Tail Docking In Dogs

Tail Docking In Dogs

Docked dog tails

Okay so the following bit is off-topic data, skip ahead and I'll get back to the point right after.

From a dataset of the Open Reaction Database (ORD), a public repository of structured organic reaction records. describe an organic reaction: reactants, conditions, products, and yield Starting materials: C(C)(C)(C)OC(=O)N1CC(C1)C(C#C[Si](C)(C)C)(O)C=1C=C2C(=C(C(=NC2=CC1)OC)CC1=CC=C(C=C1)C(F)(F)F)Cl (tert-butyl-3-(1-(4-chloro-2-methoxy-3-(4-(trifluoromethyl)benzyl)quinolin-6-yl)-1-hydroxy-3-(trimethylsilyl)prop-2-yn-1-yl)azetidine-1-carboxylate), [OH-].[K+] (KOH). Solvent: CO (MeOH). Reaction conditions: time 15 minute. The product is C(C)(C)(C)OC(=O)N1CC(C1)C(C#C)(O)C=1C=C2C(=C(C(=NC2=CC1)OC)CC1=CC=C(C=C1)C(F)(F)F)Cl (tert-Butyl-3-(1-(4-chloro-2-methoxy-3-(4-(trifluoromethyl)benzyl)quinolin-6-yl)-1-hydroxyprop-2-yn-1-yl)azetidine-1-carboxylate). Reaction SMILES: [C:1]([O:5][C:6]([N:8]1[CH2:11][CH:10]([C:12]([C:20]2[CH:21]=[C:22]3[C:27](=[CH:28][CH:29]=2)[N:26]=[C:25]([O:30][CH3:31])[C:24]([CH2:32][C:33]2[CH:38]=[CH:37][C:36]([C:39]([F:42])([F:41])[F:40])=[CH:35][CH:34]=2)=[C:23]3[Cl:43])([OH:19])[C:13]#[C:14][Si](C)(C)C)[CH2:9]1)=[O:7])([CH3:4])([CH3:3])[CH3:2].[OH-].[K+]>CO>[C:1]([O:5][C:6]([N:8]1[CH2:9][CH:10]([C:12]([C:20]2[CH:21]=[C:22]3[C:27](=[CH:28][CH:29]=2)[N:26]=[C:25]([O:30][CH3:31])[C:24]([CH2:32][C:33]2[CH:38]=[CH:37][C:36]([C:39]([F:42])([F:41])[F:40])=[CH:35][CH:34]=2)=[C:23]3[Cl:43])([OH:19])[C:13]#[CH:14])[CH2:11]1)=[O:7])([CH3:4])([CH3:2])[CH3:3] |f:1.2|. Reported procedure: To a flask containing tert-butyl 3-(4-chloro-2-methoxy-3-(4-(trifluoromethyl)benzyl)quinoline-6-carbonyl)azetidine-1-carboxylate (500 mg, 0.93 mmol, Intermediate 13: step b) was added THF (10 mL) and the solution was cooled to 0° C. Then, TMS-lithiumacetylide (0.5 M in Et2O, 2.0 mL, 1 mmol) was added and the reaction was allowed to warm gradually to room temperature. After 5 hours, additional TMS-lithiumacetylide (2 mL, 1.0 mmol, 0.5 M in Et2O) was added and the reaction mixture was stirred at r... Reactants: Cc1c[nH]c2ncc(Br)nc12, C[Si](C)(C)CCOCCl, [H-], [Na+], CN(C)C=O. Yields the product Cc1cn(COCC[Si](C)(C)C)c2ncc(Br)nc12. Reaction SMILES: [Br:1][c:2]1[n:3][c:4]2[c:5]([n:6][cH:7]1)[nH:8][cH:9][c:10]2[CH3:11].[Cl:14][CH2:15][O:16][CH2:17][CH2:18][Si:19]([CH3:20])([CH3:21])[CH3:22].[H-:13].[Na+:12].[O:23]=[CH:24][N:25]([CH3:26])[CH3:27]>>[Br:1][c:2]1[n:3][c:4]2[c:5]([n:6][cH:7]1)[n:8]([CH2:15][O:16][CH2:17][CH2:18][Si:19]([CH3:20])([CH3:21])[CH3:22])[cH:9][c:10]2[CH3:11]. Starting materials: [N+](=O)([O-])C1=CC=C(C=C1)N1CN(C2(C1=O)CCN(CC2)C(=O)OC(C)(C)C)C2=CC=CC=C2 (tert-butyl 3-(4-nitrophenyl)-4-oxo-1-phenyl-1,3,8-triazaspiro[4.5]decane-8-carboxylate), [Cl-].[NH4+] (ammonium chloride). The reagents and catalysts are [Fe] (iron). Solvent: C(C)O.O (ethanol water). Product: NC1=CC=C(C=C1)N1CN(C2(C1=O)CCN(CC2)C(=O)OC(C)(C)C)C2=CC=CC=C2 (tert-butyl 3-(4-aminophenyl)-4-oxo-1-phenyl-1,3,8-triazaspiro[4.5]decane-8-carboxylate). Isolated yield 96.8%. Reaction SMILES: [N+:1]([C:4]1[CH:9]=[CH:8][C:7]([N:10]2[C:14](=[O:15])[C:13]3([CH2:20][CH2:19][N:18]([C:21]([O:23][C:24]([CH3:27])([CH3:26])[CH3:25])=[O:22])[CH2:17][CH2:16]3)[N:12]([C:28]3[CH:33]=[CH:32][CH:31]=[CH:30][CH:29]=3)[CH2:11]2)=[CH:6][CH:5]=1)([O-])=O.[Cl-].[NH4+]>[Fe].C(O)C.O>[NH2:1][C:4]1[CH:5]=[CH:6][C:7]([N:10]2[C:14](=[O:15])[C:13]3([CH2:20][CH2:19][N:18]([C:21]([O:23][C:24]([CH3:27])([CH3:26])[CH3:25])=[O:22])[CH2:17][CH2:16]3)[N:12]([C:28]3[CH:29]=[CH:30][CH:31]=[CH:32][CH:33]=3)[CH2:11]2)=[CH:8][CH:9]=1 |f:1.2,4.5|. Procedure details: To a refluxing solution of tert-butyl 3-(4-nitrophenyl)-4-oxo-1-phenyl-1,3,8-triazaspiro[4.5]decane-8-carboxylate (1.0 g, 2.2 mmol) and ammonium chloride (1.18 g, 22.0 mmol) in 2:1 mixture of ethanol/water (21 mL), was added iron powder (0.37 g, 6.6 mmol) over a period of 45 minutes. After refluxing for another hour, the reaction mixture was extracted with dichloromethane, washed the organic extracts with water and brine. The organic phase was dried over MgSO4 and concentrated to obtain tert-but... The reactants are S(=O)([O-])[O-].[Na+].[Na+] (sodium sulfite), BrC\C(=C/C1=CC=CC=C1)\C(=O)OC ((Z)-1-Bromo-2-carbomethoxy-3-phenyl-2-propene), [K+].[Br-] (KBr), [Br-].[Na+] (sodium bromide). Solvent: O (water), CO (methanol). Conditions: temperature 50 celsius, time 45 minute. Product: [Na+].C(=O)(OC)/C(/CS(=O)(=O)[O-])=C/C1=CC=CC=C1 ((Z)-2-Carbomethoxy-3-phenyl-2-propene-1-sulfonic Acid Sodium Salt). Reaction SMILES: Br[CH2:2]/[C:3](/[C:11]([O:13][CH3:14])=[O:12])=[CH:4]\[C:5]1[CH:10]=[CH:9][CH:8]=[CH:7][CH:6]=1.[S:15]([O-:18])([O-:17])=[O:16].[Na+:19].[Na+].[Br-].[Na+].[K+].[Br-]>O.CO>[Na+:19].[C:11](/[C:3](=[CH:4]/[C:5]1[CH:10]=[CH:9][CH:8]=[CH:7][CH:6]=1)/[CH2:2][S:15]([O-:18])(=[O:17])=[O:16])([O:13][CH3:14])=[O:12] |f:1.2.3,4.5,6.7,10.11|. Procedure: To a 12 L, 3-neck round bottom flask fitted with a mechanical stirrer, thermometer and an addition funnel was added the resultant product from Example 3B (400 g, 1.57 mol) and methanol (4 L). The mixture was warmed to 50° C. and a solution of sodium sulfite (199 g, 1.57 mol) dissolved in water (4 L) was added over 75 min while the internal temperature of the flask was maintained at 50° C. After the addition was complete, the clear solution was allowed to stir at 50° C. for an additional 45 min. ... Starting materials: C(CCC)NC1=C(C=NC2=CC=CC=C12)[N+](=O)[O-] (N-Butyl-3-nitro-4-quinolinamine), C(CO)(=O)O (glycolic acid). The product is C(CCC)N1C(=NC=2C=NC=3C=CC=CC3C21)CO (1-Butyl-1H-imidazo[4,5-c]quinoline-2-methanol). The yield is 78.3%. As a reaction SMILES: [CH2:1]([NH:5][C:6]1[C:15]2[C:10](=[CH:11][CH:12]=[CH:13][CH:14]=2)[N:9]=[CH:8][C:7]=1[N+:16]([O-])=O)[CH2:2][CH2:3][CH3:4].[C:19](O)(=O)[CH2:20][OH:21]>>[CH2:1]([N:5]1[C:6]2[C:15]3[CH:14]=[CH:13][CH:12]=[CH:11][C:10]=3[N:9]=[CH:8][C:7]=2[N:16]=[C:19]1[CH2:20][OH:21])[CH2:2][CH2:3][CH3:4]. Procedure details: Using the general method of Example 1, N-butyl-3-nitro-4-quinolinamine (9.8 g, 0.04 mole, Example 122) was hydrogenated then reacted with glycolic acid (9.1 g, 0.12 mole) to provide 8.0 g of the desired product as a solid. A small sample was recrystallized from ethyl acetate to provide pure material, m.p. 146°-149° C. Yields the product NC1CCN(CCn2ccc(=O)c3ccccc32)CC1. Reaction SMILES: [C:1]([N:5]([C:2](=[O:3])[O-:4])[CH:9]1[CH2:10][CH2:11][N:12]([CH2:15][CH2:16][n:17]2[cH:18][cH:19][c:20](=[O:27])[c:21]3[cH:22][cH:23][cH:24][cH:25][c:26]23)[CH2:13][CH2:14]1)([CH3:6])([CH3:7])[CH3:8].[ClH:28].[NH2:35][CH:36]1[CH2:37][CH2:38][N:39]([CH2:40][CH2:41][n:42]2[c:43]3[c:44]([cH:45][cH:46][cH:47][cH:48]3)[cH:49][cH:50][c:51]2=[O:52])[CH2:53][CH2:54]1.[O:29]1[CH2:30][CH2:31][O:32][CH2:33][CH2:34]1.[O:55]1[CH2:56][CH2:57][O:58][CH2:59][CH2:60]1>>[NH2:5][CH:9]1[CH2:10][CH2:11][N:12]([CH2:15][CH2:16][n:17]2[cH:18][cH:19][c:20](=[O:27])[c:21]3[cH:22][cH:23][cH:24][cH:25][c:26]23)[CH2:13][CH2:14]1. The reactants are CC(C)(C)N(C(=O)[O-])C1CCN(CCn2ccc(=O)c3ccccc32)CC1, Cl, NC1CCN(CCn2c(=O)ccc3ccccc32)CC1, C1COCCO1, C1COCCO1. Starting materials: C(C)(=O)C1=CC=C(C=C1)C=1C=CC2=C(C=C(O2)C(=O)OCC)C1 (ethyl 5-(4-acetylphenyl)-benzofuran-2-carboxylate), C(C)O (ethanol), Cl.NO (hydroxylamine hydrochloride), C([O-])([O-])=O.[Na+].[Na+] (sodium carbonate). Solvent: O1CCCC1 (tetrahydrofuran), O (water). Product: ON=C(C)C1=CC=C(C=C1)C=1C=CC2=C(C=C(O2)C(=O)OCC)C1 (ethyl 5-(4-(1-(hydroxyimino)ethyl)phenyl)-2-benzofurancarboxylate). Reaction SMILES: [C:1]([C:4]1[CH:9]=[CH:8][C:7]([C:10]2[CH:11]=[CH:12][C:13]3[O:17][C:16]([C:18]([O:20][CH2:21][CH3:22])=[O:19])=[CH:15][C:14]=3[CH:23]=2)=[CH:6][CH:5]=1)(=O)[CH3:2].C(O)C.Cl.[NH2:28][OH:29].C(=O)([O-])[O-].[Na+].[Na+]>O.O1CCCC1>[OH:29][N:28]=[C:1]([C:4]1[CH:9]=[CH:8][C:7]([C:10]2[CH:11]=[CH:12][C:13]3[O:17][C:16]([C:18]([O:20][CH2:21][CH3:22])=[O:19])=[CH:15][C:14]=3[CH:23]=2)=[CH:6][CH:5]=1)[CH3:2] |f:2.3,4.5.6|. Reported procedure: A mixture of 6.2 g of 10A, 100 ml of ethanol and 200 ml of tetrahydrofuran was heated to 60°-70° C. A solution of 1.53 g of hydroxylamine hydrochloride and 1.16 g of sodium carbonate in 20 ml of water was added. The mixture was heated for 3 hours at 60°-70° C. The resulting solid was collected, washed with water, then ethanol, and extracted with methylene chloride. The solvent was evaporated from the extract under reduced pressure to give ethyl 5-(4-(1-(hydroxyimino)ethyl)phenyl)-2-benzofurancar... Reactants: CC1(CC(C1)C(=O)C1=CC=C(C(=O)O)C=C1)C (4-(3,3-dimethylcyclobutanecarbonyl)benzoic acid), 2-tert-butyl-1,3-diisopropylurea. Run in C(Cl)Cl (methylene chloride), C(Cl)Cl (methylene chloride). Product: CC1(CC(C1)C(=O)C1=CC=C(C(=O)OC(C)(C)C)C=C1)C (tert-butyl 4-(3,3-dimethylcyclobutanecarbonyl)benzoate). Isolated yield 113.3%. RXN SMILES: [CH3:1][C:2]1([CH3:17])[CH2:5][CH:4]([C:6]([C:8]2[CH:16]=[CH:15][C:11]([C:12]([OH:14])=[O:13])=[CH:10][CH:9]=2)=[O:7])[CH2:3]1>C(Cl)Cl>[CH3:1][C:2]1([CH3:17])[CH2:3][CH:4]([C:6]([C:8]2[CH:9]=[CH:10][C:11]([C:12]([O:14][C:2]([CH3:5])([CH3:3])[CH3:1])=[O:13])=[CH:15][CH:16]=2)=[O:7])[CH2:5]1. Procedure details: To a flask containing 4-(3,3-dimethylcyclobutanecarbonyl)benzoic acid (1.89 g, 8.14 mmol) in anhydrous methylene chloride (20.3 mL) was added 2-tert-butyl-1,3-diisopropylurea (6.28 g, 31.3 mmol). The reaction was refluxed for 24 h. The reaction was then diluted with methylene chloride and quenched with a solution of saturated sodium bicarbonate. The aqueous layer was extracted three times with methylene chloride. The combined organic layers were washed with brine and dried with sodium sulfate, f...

Over the last few decades there has been an ongoing debate about tail docking. Some people feel it is necessary, others think it's cruel. The BVA and the BSAVA have been campaigning against non-therapeutic tail docking for decades. In the past, certain breeds would traditionally have docked tails, for example, gundogs such as Weimaraners and Pointers, Rottweilers and some terriers. In 2006, tail docking was made illegal under the Animal Welfare Act. You don't see many dogs around these days with docked tails. Although it is illegal, there are some exceptions to the rule. A dog is allowed to have a docked tail if it is for medical reasons, if they are born with it or if their owner can prove they are a working dog. Some people feel that working dogs are more likely to injure their tails because of the things they have to do whilst working. By having their tail docked they are less likely to catch it, cut it or even break it on things. Tail docking has been banned in England, Wales and Northern Ireland. Working dogs however can have docked tails, but there are some very strict rules. They need to have it done no older than five days old and it needs to be performed by a veterinary surgeon. If a vet agrees to dock a tail they need to check evidence proving that the dog is in fact a working dog. The owner or breeder must produce a letter from a land occupier verifying that the dog works on their land or have a gun licence. Once the tail has been docked the vet has to sign certificates which show the dog was docked and microchipped as the law states. You are also not allowed to show a dog with a docked tail in any dog shows where the public pay a fee to enter. Dogs convey a lot through their body language, and one of the key areas of their body they use for communicating is their tail. You can tell whether a dog is safe to approach by looking at the position and movement of their tail. Dogs use their tails to signal to other dogs whether or not they want them to approach. Dogs also use their tails to help them balance. As well as the welfare concerns that come with tail docking, these are also reasons why people feel dogs need their waggy tails.

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